As you learn, look for people who understand your vision for your work. Find a trusted critique partner. Ideally, this will be a person who can put their own preconceived notions aside and ask: what are you trying to accomplish with this piece, and how can I help you accomplish it? It is more important to find someone who will be totally honest with you than someone who will sugarcoat a critique. My first critique partner was—and still is—my husband, Matthew, whose keen suggestions never fail to help me improve my work. I am honored and privileged to have the incredible help of my agent, Michelle Brower, and editor, Trish Todd, now, but critique partners help you to give only your best work to your agent and/or editor. Remember, an objective eye will spot issues that are sometimes invisible to the writer.
Beyond honing your craft, write what you yourself are excited to read. Write the most honest thing you can muster. This is especially true for marginalized writers. Don’t be afraid to write the world that you see around you. Write about things and people that matter to you. Write your truth. For a long time, I was hesitant to write about Arab American characters like me, interfaith families like mine, women who had survived and thrived after experiencing trauma and violence, or life in diaspora. I didn’t see a lot of those stories or characters in books; I didn’t see myself reflected much on the page. But I found that when I sat down to write, it was a relief to talk about those things. It was a relief to start writing stories where someone like me could be the hero of her own story. The words came out faster then, and the stories stronger. My writing improved when I put more of myself into my work. I think readers can tell when you are passionate. Passion is infectious.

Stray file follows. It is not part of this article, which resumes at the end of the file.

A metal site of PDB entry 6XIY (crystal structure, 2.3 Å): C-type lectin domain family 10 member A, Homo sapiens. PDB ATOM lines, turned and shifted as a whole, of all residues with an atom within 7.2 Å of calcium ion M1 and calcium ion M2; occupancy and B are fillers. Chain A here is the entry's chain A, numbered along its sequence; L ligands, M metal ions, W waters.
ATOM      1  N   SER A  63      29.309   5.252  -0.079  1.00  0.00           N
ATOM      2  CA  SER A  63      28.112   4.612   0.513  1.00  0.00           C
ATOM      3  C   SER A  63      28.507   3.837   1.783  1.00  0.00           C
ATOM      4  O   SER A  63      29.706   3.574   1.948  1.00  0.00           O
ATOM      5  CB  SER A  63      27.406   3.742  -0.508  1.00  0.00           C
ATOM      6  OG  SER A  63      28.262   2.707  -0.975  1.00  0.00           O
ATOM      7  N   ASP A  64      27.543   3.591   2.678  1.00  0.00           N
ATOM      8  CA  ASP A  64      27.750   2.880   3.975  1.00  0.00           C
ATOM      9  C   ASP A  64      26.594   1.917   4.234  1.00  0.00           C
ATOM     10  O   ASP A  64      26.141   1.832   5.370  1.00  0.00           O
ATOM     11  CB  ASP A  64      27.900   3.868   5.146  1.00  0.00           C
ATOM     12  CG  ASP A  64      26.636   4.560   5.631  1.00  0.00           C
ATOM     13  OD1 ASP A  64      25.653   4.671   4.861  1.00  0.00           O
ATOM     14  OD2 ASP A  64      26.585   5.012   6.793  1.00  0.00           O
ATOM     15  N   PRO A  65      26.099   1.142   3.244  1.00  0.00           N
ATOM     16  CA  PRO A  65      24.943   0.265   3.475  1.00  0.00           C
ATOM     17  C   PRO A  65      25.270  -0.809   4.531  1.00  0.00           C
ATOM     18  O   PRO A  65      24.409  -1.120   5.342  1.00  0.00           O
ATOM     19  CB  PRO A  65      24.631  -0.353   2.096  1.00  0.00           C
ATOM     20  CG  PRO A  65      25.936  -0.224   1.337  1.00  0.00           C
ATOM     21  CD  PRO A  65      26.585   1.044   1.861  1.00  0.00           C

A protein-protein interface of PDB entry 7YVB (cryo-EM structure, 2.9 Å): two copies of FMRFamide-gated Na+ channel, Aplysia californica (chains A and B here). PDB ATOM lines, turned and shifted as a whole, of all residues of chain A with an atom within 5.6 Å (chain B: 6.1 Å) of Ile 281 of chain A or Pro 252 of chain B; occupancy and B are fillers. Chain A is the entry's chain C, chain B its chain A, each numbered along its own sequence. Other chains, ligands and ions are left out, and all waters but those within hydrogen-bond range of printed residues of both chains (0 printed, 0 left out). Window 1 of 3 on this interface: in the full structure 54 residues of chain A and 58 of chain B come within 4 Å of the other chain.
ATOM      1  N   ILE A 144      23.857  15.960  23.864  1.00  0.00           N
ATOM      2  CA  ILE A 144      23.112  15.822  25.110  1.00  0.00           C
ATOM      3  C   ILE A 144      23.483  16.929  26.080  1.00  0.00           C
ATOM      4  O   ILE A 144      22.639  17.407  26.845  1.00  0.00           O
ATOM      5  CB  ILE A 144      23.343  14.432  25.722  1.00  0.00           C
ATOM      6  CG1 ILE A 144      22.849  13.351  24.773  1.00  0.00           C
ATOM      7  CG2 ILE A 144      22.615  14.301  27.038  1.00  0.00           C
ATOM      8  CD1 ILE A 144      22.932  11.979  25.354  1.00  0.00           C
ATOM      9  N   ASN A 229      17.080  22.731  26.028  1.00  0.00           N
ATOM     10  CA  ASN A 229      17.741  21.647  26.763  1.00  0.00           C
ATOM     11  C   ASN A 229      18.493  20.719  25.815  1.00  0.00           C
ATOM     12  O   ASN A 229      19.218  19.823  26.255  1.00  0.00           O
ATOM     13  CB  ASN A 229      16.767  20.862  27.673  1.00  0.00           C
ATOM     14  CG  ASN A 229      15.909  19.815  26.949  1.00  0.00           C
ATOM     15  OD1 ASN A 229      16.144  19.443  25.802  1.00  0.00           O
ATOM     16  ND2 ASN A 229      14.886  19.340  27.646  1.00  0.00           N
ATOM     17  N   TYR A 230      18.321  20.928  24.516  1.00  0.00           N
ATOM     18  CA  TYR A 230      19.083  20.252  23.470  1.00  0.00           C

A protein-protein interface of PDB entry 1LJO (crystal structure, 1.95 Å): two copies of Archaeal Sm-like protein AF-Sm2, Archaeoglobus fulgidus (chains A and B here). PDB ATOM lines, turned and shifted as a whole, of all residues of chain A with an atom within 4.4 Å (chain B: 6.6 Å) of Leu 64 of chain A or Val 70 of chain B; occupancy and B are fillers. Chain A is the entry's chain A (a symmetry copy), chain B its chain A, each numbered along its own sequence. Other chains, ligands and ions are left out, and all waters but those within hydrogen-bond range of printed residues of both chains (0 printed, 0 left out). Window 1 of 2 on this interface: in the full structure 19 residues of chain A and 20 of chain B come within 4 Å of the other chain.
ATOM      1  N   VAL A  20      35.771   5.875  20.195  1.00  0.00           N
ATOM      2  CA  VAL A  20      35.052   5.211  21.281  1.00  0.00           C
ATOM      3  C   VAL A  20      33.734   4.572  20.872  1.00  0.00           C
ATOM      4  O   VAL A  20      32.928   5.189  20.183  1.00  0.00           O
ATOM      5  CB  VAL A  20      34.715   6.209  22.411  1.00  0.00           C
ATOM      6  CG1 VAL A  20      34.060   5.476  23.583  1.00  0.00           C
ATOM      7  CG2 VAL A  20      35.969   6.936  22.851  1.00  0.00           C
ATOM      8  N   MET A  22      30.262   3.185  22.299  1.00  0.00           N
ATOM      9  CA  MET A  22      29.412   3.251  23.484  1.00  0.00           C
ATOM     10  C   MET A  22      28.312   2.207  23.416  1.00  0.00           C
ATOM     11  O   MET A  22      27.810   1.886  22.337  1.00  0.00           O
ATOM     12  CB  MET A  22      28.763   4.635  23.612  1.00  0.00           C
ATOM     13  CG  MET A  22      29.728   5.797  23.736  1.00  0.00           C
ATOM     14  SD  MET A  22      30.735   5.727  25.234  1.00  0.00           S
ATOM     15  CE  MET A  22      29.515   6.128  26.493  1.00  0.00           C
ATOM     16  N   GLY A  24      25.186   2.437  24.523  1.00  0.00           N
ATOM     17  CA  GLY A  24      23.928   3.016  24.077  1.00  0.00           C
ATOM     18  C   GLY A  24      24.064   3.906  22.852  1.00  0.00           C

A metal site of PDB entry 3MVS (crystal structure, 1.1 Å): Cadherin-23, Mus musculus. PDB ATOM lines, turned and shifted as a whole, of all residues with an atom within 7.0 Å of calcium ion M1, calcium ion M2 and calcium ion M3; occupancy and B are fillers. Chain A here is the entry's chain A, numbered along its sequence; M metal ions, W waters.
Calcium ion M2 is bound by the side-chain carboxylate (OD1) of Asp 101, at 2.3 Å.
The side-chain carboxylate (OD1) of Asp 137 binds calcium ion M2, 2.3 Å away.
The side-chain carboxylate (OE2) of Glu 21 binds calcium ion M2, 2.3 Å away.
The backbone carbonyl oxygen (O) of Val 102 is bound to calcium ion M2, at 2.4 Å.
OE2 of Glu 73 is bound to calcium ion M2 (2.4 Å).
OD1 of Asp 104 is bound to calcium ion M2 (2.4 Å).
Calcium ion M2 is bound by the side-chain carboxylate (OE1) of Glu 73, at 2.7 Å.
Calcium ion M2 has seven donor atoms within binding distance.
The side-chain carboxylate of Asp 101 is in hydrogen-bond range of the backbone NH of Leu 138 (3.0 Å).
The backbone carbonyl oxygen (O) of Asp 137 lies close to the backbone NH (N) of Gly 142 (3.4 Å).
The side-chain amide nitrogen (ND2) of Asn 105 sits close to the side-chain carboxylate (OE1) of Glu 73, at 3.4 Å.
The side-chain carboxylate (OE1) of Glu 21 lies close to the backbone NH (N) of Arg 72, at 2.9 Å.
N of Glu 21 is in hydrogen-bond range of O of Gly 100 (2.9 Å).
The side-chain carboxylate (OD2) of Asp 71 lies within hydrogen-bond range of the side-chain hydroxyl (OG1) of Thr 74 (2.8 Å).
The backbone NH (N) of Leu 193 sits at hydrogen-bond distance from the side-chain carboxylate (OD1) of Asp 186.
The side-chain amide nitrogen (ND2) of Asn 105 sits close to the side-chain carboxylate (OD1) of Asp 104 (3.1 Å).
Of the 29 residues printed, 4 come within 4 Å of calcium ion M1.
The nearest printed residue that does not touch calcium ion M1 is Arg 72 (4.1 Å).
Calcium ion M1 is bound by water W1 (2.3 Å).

Still, there were a lot of people who tried to discourage me along the way, and people will try to discourage you, too, especially if you are a writer of color or are otherwise marginalized. Don’t let them. Others have done it before you, and you can do it, too. Your stories are necessary and valid. You will find wonderful people who will appreciate and champion your work. But you have to finish that work first.
So read a lot. Take your time. Find critique partners you trust. Find the joy in your work; it will get you through the hard times and rejections. And when you’re ready, write the book you want to read, because somewhere out there is someone else who needs that book, too.